Chicago Tribune Examines "Unexpected Challenges" of Raising HIV-Positive Teens
April 8, 2008
The Chicago Tribune on Sunday examined the "unexpected challenges" that some parents of HIV-positive teenagers face. According to the Tribune, "thousands of parents who adopted" children living with HIV/AIDS in the late 1980s through the mid-1990s "had not planned" on the children surviving into adolescence and adulthood.
There are no data available on how many HIV-positive teens are being raised by adoptive parents, but a 2003 study in the Journal of Acquired Immune Deficiency Syndromes found that HIV-positive mothers in the U.S. who died between 1980 and 1998 left behind 20,715 HIV-positive children. IDCFS placed about 30 HIV-positive children in adoptive homes in 1989, the first year it worked with the population, according to Specialty Services Administrator Elizabeth Monk. More than 40 children who were placed in adoptive homes died of AIDS-related causes between 1986 and 1996, compared with 17 in the next decade. The most recent recorded death of a child in IDCFS care was in 2004, the Tribune reports (Casillas, Chicago Tribune, 4/6).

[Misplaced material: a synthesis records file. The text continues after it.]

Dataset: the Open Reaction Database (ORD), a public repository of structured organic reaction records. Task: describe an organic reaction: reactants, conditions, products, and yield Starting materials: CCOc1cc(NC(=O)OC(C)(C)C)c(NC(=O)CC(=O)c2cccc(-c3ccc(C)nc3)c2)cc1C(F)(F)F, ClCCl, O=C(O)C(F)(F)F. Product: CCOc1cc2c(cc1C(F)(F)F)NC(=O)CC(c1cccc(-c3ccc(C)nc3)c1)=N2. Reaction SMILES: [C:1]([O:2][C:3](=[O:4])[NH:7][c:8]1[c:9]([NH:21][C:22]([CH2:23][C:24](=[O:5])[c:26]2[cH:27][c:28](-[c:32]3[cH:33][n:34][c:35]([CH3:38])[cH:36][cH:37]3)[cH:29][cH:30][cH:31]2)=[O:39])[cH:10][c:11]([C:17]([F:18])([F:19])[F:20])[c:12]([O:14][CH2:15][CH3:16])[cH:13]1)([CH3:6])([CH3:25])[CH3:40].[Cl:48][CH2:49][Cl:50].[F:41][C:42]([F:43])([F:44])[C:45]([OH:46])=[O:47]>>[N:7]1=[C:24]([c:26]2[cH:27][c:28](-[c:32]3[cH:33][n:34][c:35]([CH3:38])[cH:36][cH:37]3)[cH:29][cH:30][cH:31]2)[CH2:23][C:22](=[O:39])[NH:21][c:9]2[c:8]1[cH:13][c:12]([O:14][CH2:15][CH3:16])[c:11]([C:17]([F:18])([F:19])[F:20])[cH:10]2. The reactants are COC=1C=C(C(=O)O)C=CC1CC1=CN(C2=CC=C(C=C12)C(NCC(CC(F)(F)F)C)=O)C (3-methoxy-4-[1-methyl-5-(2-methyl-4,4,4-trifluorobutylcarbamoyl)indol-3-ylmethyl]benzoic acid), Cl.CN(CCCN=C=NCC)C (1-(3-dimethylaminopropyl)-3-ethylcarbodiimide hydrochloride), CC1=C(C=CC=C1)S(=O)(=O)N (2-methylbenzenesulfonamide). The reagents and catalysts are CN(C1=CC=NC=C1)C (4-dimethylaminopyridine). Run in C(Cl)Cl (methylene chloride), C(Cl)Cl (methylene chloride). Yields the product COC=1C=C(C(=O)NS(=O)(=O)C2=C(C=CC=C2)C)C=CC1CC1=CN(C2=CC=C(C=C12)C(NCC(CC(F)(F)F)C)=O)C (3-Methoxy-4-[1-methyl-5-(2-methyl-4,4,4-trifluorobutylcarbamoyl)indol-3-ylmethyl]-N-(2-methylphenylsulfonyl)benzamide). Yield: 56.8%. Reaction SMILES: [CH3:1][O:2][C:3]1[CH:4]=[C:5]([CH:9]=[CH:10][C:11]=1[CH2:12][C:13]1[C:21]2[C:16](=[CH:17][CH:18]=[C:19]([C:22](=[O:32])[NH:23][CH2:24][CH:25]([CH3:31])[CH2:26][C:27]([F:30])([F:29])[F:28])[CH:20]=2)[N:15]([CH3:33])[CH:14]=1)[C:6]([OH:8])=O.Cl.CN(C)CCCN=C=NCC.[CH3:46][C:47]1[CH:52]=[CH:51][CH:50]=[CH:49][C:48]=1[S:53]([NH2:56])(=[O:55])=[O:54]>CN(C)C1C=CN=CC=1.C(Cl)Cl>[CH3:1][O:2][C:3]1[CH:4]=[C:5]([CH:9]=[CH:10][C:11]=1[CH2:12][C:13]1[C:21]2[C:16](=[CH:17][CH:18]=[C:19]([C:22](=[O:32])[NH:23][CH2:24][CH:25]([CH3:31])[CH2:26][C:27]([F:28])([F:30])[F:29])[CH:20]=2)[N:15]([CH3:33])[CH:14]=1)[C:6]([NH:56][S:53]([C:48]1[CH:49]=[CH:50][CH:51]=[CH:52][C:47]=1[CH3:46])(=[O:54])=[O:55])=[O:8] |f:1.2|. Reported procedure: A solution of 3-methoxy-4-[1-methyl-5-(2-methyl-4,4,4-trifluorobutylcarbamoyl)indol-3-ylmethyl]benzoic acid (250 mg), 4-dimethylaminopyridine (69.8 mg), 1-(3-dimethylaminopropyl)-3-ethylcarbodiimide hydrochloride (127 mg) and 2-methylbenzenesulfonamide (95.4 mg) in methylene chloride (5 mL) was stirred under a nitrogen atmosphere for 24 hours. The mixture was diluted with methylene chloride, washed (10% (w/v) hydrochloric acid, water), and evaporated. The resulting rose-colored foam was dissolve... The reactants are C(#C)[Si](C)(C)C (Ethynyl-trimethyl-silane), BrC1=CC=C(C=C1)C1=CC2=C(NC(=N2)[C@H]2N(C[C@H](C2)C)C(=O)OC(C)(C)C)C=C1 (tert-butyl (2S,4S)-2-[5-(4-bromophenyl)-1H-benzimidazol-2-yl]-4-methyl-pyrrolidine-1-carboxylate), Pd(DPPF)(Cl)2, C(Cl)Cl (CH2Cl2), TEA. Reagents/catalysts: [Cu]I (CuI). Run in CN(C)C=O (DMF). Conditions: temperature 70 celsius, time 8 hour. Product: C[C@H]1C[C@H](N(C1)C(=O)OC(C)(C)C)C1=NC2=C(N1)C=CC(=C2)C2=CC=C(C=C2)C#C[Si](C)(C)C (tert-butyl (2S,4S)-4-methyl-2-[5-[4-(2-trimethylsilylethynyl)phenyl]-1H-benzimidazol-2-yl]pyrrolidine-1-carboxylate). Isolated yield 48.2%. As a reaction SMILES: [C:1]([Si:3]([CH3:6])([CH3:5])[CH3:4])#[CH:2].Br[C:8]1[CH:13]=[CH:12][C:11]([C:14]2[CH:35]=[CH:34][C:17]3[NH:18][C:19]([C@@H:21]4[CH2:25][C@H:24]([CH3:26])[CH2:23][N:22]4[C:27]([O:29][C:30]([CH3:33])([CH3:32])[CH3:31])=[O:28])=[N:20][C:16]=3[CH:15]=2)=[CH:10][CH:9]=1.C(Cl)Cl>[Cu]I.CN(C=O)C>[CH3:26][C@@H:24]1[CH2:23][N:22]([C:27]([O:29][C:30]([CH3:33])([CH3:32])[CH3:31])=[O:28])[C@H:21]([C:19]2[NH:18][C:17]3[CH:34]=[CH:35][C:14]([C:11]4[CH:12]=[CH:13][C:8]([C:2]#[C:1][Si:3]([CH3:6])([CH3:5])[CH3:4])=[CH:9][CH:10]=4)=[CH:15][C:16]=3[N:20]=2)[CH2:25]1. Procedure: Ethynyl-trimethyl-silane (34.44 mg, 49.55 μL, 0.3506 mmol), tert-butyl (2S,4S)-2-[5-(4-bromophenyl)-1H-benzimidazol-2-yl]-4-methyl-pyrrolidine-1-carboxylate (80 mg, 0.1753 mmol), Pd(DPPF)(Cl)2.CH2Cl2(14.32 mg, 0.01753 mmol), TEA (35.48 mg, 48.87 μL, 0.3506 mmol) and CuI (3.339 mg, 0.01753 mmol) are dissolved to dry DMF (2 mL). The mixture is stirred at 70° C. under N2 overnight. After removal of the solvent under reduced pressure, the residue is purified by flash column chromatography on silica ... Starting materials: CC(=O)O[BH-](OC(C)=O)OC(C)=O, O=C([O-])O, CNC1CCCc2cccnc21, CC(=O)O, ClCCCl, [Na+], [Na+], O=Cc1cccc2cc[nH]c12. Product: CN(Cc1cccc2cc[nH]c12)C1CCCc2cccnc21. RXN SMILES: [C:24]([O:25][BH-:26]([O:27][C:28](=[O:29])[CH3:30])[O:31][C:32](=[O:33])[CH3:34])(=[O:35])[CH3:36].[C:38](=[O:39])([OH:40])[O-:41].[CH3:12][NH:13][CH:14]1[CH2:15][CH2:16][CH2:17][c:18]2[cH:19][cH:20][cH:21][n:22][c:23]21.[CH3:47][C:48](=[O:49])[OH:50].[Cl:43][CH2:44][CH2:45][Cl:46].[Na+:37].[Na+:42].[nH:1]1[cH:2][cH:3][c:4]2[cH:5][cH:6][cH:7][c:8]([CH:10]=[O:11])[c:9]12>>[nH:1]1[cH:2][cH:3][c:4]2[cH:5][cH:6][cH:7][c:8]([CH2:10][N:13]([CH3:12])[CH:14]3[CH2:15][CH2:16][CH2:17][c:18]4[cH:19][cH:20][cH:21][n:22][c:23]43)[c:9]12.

This article was provided by Henry J. Kaiser Family Foundation. It is a part of the publication Kaiser Daily HIV/AIDS Report. Visit the Kaiser Family Foundation's website to find out more about their activities, publications and services.